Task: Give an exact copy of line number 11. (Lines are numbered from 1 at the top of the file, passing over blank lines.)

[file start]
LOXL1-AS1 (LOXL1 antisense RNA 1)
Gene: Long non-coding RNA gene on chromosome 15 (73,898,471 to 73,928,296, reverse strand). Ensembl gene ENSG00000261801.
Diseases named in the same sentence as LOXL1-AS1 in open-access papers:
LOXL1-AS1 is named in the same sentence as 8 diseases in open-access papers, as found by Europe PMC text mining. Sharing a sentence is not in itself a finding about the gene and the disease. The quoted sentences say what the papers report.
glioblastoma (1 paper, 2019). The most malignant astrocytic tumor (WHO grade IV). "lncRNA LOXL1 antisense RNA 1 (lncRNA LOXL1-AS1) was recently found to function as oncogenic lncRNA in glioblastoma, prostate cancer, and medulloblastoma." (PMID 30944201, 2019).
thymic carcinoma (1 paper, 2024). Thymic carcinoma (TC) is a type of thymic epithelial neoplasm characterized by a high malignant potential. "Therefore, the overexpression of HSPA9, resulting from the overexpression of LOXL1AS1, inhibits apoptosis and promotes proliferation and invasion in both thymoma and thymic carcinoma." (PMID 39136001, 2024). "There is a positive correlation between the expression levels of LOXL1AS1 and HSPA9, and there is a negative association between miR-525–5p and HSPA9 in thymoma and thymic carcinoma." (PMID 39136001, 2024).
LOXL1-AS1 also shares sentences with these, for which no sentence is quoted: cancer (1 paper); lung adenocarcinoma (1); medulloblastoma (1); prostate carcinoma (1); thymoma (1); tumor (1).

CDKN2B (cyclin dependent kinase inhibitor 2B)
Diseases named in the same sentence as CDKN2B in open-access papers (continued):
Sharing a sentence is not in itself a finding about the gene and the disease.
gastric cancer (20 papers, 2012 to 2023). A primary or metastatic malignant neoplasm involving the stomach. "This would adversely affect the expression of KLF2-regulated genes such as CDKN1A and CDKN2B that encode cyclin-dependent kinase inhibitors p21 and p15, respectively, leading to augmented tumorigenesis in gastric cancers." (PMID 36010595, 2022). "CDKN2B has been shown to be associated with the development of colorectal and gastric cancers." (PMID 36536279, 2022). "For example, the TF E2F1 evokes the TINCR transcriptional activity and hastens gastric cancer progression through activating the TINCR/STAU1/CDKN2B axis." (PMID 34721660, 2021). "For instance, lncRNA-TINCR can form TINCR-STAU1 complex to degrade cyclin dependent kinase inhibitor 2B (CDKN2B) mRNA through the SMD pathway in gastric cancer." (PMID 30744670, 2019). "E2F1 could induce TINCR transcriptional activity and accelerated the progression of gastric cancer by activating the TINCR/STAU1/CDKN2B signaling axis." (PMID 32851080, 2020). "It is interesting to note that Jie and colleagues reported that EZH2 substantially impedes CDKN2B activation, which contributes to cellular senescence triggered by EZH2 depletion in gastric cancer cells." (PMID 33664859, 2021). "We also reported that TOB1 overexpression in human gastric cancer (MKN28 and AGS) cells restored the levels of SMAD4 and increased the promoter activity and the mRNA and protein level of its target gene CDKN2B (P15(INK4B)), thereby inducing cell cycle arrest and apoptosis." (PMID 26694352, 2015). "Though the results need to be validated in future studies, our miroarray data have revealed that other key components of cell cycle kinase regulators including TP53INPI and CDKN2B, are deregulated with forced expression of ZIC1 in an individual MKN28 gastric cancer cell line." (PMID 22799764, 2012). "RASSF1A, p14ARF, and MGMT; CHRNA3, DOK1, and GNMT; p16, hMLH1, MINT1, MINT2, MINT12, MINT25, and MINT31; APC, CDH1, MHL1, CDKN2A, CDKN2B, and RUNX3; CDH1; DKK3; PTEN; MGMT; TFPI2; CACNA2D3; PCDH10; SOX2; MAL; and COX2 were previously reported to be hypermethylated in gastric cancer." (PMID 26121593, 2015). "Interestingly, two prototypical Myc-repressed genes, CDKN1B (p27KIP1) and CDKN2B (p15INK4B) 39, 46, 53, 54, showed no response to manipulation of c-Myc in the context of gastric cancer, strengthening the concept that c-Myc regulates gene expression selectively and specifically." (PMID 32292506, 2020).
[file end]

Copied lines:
gastric cancer (20 papers, 2012 to 2023). A primary or metastatic malignant neoplasm involving the stomach. "This would adversely affect the expression of KLF2-regulated genes such as CDKN1A and CDKN2B that encode cyclin-dependent kinase inhibitors p21 and p15, respectively, leading to augmented tumorigenesis in gastric cancers." (PMID 36010595, 2022). "CDKN2B has been shown to be associated with the development of colorectal and gastric cancers." (PMID 36536279, 2022). "For example, the TF E2F1 evokes the TINCR transcriptional activity and hastens gastric cancer progression through activating the TINCR/STAU1/CDKN2B axis." (PMID 34721660, 2021). "For instance, lncRNA-TINCR can form TINCR-STAU1 complex to degrade cyclin dependent kinase inhibitor 2B (CDKN2B) mRNA through the SMD pathway in gastric cancer." (PMID 30744670, 2019). "E2F1 could induce TINCR transcriptional activity and accelerated the progression of gastric cancer by activating the TINCR/STAU1/CDKN2B signaling axis." (PMID 32851080, 2020). "It is interesting to note that Jie and colleagues reported that EZH2 substantially impedes CDKN2B activation, which contributes to cellular senescence triggered by EZH2 depletion in gastric cancer cells." (PMID 33664859, 2021). "We also reported that TOB1 overexpression in human gastric cancer (MKN28 and AGS) cells restored the levels of SMAD4 and increased the promoter activity and the mRNA and protein level of its target gene CDKN2B (P15(INK4B)), thereby inducing cell cycle arrest and apoptosis." (PMID 26694352, 2015). "Though the results need to be validated in future studies, our miroarray data have revealed that other key components of cell cycle kinase regulators including TP53INPI and CDKN2B, are deregulated with forced expression of ZIC1 in an individual MKN28 gastric cancer cell line." (PMID 22799764, 2012). "RASSF1A, p14ARF, and MGMT; CHRNA3, DOK1, and GNMT; p16, hMLH1, MINT1, MINT2, MINT12, MINT25, and MINT31; APC, CDH1, MHL1, CDKN2A, CDKN2B, and RUNX3; CDH1; DKK3; PTEN; MGMT; TFPI2; CACNA2D3; PCDH10; SOX2; MAL; and COX2 were previously reported to be hypermethylated in gastric cancer." (PMID 26121593, 2015). "Interestingly, two prototypical Myc-repressed genes, CDKN1B (p27KIP1) and CDKN2B (p15INK4B) 39, 46, 53, 54, showed no response to manipulation of c-Myc in the context of gastric cancer, strengthening the concept that c-Myc regulates gene expression selectively and specifically." (PMID 32292506, 2020).